I have a Kenwood HTB-S715DV Home-Theater-in-a-Box audio setup, no HDMI connection (I think from '06). When I watch a Blu-ray movie, the sound has to be turned almost all the way up to get it to audible levels. The audio is running through the TV I assume, and the TV is only connected to the receiver through component cables. Obviously I have something hooked up wrong, or need a receiver with more capability. Any help is much appreciated.
A: If I'm reading you right, you're only getting audio out of your TV speakers now. If your receiver doesn't have an HDMI connection, you'll have to wire a Toslink or Coaxial digital audio cable from the Blu-ray player to the receiver. You won't be able to get lossless audio over those connections (your receiver simply won't support that), but you should at least be able to get Dolby Digital and DTS 5.1.
You can leave the HDMI connected directly to your TV for video only. You should turn the volume on the set all the way down (or set the TV to disable HDMI audio, if it has that option) so that you don't wind up hearing the movie through both the TV speakers and your HTIB. I hope that helps.
More HD Audio
Q: I have a PS3 with digital optical cable ran to a Yamaha RX-V1300 receiver, but when I play an uncompressed 5.1 audio Blu-ray, I only get stereo sound. Is there a way for me to get uncompressed audio over digital optical wire from my PS3 or only through an HDMI cable (thus requiring a new receiver with HDMI inputs?) And DTS-HD Master Audio comes across fine. Is that being compressed or a different type of file so that I can hear all channels properly?
A: Unfortunately, S/PDIF connections (either Toslink or Coax digital) do not have enough bandwidth to carry a full uncompressed PCM 5.1 audio signal. S/PDIF can only carry 2 channels of PCM, which is why you're getting stereo sound. To transmit a full PCM 5.1 signal requires either an HDMI or multi-channel analog connection. The PS3 does not have multi-channel analog outputs, so that leaves you with HDMI. If you want the full uncompressed audio, you'll need to upgrade your receiver to an HDMI-equipped model. In the meantime, most discs with PCM audio also include a standard Dolby Digital 5.1 option. That track won't give you lossless audio, but it will be 5.1.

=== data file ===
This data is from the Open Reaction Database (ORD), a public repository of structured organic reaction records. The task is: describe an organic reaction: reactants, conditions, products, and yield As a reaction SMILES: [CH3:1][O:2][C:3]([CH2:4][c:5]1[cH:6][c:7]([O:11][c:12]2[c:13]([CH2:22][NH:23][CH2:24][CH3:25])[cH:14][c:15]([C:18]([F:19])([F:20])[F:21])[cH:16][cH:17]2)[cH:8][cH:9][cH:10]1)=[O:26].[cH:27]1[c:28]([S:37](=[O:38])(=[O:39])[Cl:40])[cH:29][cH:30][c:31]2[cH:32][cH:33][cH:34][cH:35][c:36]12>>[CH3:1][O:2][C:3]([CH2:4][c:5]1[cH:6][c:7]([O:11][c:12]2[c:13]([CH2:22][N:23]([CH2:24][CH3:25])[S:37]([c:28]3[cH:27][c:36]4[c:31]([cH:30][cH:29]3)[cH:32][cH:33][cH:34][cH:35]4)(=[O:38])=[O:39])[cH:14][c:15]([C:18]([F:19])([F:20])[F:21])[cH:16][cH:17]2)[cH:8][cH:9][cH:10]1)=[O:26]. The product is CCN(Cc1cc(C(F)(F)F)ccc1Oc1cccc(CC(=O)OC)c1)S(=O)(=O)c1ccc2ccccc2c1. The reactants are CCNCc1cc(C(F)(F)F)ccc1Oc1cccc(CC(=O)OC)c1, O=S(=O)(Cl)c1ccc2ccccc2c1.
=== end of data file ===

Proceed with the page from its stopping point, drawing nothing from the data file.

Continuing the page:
DTS-HD Master Audio is designed in what's known as a "core + extension" configuration. At the heart of every Master Audio soundtrack is a standard lossy DTS 5.1 core. The extension added to that core is what gives the track full lossless quality. When using an S/PDIF connection, your player extracts only the DTS 5.1 core and ignores the extension. That's why you're getting 5.1 sound (still not lossless, though) from discs with DTS-HD Master Audio.
Similarly, discs with Dolby TrueHD lossless audio also include a backup Dolby Digital 5.1 track. With discs from some studios (like Warner Home Video), the lossy DD 5.1 option is selectable from the menus. On discs from other studios, the DD 5.1 track may be hidden. If your hardware can't support TrueHD, the Blu-ray player will automatically default to the lossy DD 5.1 option.
PS3 vs. Standalone Players
Q: With almost three years of age, would you say that the PS3 is still the best BD player on the market?
A: The PS3 is a fine Blu-ray player, no doubt. It's fully-featured with Bonus View and BD-Live, will decode all the lossless audio formats, and is still one of the fastest players to load even Java-heavy Blu-ray discs.
Whether it's the best BD player on the market depends on your particular needs. For example, the PS3 lacks multi-channel analog audio connections for users without HDMI-equipped A/V receivers. Although it will decode the lossless audio formats internally, it will not transmit their raw digital bitstreams over HDMI to a receiver. Many users (myself included) prefer to let a receiver handle the audio decoding. The player's DVD upconversion is also only mediocre.
The PS3's Bluetooth receiver is not compatible with universal remote controls unless you add an after-market accessory like the Nyko BluWave, which takes up one of the USB ports and is missing On/Off or Eject commands. And let's not forget that the console is a rather strangely-shaped box that doesn't fit easily into many home theater equipment racks.
That's not to suggest that the PS3 isn't an excellent piece of hardware. It really is. But every user's needs are different. Some will find the PS3 a perfect fit, and others will be better served by a standalone player.
That's it for this week. Be sure to check back next week for another round of answers. Keep those questions coming!